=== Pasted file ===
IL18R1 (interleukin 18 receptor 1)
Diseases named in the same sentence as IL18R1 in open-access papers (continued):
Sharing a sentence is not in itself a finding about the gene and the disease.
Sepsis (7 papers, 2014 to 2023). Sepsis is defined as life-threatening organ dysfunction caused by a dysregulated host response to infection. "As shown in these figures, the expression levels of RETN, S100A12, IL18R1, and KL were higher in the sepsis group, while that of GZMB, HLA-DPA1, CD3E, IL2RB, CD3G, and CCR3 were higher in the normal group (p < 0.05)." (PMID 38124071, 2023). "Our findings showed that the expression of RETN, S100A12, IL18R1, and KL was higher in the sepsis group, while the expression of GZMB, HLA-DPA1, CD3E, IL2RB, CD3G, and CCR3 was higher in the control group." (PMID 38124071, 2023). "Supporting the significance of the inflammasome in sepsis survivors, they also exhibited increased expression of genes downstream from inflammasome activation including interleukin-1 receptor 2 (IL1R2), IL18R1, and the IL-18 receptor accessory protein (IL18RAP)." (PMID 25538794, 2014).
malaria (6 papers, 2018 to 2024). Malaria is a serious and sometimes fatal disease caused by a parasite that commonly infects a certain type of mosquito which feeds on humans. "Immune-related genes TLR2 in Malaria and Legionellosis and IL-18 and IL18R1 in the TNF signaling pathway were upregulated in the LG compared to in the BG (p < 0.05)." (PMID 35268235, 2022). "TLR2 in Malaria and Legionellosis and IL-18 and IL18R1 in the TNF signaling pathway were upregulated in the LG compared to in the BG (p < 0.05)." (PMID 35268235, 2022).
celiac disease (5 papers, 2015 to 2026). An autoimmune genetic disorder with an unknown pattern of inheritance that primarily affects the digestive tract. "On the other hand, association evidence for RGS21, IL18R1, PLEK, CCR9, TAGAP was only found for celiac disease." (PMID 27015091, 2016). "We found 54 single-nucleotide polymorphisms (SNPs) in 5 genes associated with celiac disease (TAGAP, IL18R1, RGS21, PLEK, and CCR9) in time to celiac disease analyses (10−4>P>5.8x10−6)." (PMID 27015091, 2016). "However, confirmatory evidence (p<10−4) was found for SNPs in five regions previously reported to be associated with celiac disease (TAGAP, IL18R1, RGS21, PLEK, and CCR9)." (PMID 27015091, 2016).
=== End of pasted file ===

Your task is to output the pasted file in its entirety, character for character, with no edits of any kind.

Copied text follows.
IL18R1 (interleukin 18 receptor 1)
Diseases named in the same sentence as IL18R1 in open-access papers (continued):
Sharing a sentence is not in itself a finding about the gene and the disease.
Sepsis (7 papers, 2014 to 2023). Sepsis is defined as life-threatening organ dysfunction caused by a dysregulated host response to infection. "As shown in these figures, the expression levels of RETN, S100A12, IL18R1, and KL were higher in the sepsis group, while that of GZMB, HLA-DPA1, CD3E, IL2RB, CD3G, and CCR3 were higher in the normal group (p < 0.05)." (PMID 38124071, 2023). "Our findings showed that the expression of RETN, S100A12, IL18R1, and KL was higher in the sepsis group, while the expression of GZMB, HLA-DPA1, CD3E, IL2RB, CD3G, and CCR3 was higher in the control group." (PMID 38124071, 2023). "Supporting the significance of the inflammasome in sepsis survivors, they also exhibited increased expression of genes downstream from inflammasome activation including interleukin-1 receptor 2 (IL1R2), IL18R1, and the IL-18 receptor accessory protein (IL18RAP)." (PMID 25538794, 2014).
malaria (6 papers, 2018 to 2024). Malaria is a serious and sometimes fatal disease caused by a parasite that commonly infects a certain type of mosquito which feeds on humans. "Immune-related genes TLR2 in Malaria and Legionellosis and IL-18 and IL18R1 in the TNF signaling pathway were upregulated in the LG compared to in the BG (p < 0.05)." (PMID 35268235, 2022). "TLR2 in Malaria and Legionellosis and IL-18 and IL18R1 in the TNF signaling pathway were upregulated in the LG compared to in the BG (p < 0.05)." (PMID 35268235, 2022).
celiac disease (5 papers, 2015 to 2026). An autoimmune genetic disorder with an unknown pattern of inheritance that primarily affects the digestive tract. "On the other hand, association evidence for RGS21, IL18R1, PLEK, CCR9, TAGAP was only found for celiac disease." (PMID 27015091, 2016). "We found 54 single-nucleotide polymorphisms (SNPs) in 5 genes associated with celiac disease (TAGAP, IL18R1, RGS21, PLEK, and CCR9) in time to celiac disease analyses (10−4>P>5.8x10−6)." (PMID 27015091, 2016). "However, confirmatory evidence (p<10−4) was found for SNPs in five regions previously reported to be associated with celiac disease (TAGAP, IL18R1, RGS21, PLEK, and CCR9)." (PMID 27015091, 2016).